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Because You Asked: Is My Old Cutlery Recyclable? 5

By Recyclebank |

So your silverware drawer is overflowing or your knives aren’t cutting it anymore? Learn more about your options for reducing kitchen clutter.

Dear Recyclebank: Are kitchen knives and “silverware” recyclable? I am moving and have a lot of extra kitchen cutlery I no longer need. –John B.

Dear John: Technically the metal in your cutlery is probably capable of being recycled, but getting it where it needs to go isn’t always straightforward.

First of all, you’ll need to assess which type (or types) of metal your silverware contains. Metals like stainless steel and aluminum, as well as even more valuable materials like silver, can be recycled. Look for a stamp on your items to see if the type of metal is indicated. This may not be obvious at first; silver may have three-digit markings like 925 or 800, or it may indicate that it’s silver-plate, meaning that more than one type of metal is included.

At the bare minimum, do a magnet test on your cutlery. If it’s attracted to your magnet, the metal is ferrous; if not, it’s non-ferrous. This will be important information if you take your items to a scrap metal recycler, as we’ll discuss in a moment. Also keep in mind that any additional elements in your cutlery, such as wooden or plastic handles or special coatings, will complicate the recycling process.

Once you know what materials you’re dealing with, you can look into whether your curbside program will collect your cutlery. Unfortunately, the answer is often no, because cutlery doesn’t play well with most sorting machinery at Materials Recovery Facilities (MRFs), but there’s no harm in calling to check. (Learn more about metals accepted for curbside recycling.)

Here are some of your other disposal options if you get a “no” from your hauler:

1. If your utensils are in good condition, consider donating them first. This is the easiest way to extend their useful life, getting them directly to people who need them while saving the time and resources needed for recycling. While itemizing deductions may be less popular under the new tax code, you should still be able to get a tax write-off if you choose to do so.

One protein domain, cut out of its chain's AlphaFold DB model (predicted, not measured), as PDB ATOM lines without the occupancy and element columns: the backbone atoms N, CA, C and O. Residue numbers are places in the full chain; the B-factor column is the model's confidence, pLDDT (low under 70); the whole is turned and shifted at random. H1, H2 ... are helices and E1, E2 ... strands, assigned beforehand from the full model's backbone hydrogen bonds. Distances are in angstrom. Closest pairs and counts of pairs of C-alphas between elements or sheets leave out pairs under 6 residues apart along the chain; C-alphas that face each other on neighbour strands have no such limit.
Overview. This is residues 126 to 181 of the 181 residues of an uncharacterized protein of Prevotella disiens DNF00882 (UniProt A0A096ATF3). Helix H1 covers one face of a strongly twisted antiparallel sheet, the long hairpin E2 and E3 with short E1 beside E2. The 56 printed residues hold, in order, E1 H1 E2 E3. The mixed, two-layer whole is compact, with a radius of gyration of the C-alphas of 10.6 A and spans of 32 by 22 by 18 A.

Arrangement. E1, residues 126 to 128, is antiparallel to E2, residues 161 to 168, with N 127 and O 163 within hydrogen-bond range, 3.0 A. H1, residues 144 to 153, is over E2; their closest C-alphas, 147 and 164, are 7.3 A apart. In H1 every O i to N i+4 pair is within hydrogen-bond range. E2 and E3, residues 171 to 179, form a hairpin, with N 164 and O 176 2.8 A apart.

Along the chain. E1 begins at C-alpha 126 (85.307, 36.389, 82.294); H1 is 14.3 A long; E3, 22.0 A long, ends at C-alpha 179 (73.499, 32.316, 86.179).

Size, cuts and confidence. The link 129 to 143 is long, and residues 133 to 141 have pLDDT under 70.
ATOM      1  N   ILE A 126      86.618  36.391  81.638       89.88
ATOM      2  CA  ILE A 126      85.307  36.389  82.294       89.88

2. Find out which scrap metal recyclers are available in your area. Each will accept different types of metal, and some may specialize exclusively in ferrous or non-ferrous metals, or even a particular type of metal. Depending on market rates, you may actually make some money for your old cutlery!

3. Crafters love even damaged silverware, as it can be repurposed for all kinds of creative projects. Ask the crafty people in your life if they want your used utensils, or post an ad on Craigslist or your local buy/sell/trade Facebook page to see if anyone is interested. You might even want to consider a project of your own, if it would create something of use to you without adding to your clutter. Check out silverware recycling on Pinterest for some unique ideas.

Metals are incredibly recyclable and reusable if you know which steps to take. Almost half of the US metal supply was recycled in 2015, with around 800,000 tons of stainless steel being recycled annually. Your cutlery can help nudge those numbers higher.

SOURCES: Occupational Safety & Health Administration, United States Geological Survey

Have you found any crafty uses for your old cutlery? Share your ideas and projects in the comments.

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  • Chris G. 1 month ago
    I collect old silverware. I don't use that cheap new stuff. I use it as my everyday silverware. I think mine is from the 50's and the other one for Holidays is from the 60's. One is german and one is american.
  • Barbara B. 9 months ago
    LOVE this idea
    • Rachel B. 9 months ago
      Ha, Ha. Went to above link and read:
      Stainless steel often makes an appearance in his work, along with silver-plated metal. Almost everything is usable, he says, with one notable exception: IKEA cutlery, which snaps whenever he tries to work with it.
      A whole flock of cutlery birds.
  • christine f. 9 months ago
    keep an old set with camping gear. don't bring disposables.
  • NAncy Lee B. 9 months ago
    I have met several artists who make jewelry and sculpture ith them, you can always ask if they would consider purchasing or a trade for a finished item but be reasonable, that is a talent and you only have raw material :). If you are so inclined you could just offer the pieces to them knowing they will have another life.
  • JC G. 9 months ago
    I brought an old set into work for our kitchen so we don't have to keep buying plastic ware.
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